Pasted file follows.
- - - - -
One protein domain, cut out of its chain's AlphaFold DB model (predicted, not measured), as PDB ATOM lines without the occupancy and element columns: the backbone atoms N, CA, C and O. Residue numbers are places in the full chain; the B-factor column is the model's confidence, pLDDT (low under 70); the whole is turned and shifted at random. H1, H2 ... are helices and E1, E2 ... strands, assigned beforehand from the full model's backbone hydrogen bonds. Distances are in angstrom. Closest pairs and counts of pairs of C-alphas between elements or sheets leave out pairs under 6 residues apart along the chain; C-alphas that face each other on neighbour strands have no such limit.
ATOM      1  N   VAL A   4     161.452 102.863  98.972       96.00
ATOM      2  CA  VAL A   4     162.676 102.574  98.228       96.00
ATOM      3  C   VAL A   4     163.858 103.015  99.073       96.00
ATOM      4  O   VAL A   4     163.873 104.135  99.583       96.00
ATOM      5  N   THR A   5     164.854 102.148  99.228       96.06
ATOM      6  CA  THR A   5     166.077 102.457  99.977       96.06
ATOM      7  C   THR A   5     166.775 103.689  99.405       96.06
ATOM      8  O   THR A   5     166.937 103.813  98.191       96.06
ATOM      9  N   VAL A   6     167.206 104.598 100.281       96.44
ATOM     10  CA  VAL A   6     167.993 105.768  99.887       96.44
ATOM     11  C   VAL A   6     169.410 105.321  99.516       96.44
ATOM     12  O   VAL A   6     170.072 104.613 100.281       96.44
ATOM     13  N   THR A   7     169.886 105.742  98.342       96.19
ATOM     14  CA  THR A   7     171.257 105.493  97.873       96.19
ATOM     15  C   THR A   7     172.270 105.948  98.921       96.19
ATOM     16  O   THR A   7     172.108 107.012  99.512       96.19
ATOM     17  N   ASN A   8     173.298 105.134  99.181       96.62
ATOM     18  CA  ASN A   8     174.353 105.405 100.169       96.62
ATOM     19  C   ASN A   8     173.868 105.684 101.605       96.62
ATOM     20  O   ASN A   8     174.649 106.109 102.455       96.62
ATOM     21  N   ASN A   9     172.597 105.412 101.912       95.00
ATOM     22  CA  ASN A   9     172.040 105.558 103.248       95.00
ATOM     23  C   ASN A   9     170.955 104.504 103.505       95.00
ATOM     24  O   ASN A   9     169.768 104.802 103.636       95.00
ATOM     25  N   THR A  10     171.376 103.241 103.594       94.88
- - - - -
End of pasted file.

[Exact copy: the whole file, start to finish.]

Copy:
One protein domain, cut out of its chain's AlphaFold DB model (predicted, not measured), as PDB ATOM lines without the occupancy and element columns: the backbone atoms N, CA, C and O. Residue numbers are places in the full chain; the B-factor column is the model's confidence, pLDDT (low under 70); the whole is turned and shifted at random. H1, H2 ... are helices and E1, E2 ... strands, assigned beforehand from the full model's backbone hydrogen bonds. Distances are in angstrom. Closest pairs and counts of pairs of C-alphas between elements or sheets leave out pairs under 6 residues apart along the chain; C-alphas that face each other on neighbour strands have no such limit.
ATOM      1  N   VAL A   4     161.452 102.863  98.972       96.00
ATOM      2  CA  VAL A   4     162.676 102.574  98.228       96.00
ATOM      3  C   VAL A   4     163.858 103.015  99.073       96.00
ATOM      4  O   VAL A   4     163.873 104.135  99.583       96.00
ATOM      5  N   THR A   5     164.854 102.148  99.228       96.06
ATOM      6  CA  THR A   5     166.077 102.457  99.977       96.06
ATOM      7  C   THR A   5     166.775 103.689  99.405       96.06
ATOM      8  O   THR A   5     166.937 103.813  98.191       96.06
ATOM      9  N   VAL A   6     167.206 104.598 100.281       96.44
ATOM     10  CA  VAL A   6     167.993 105.768  99.887       96.44
ATOM     11  C   VAL A   6     169.410 105.321  99.516       96.44
ATOM     12  O   VAL A   6     170.072 104.613 100.281       96.44
ATOM     13  N   THR A   7     169.886 105.742  98.342       96.19
ATOM     14  CA  THR A   7     171.257 105.493  97.873       96.19
ATOM     15  C   THR A   7     172.270 105.948  98.921       96.19
ATOM     16  O   THR A   7     172.108 107.012  99.512       96.19
ATOM     17  N   ASN A   8     173.298 105.134  99.181       96.62
ATOM     18  CA  ASN A   8     174.353 105.405 100.169       96.62
ATOM     19  C   ASN A   8     173.868 105.684 101.605       96.62
ATOM     20  O   ASN A   8     174.649 106.109 102.455       96.62
ATOM     21  N   ASN A   9     172.597 105.412 101.912       95.00
ATOM     22  CA  ASN A   9     172.040 105.558 103.248       95.00
ATOM     23  C   ASN A   9     170.955 104.504 103.505       95.00
ATOM     24  O   ASN A   9     169.768 104.802 103.636       95.00
ATOM     25  N   THR A  10     171.376 103.241 103.594       94.88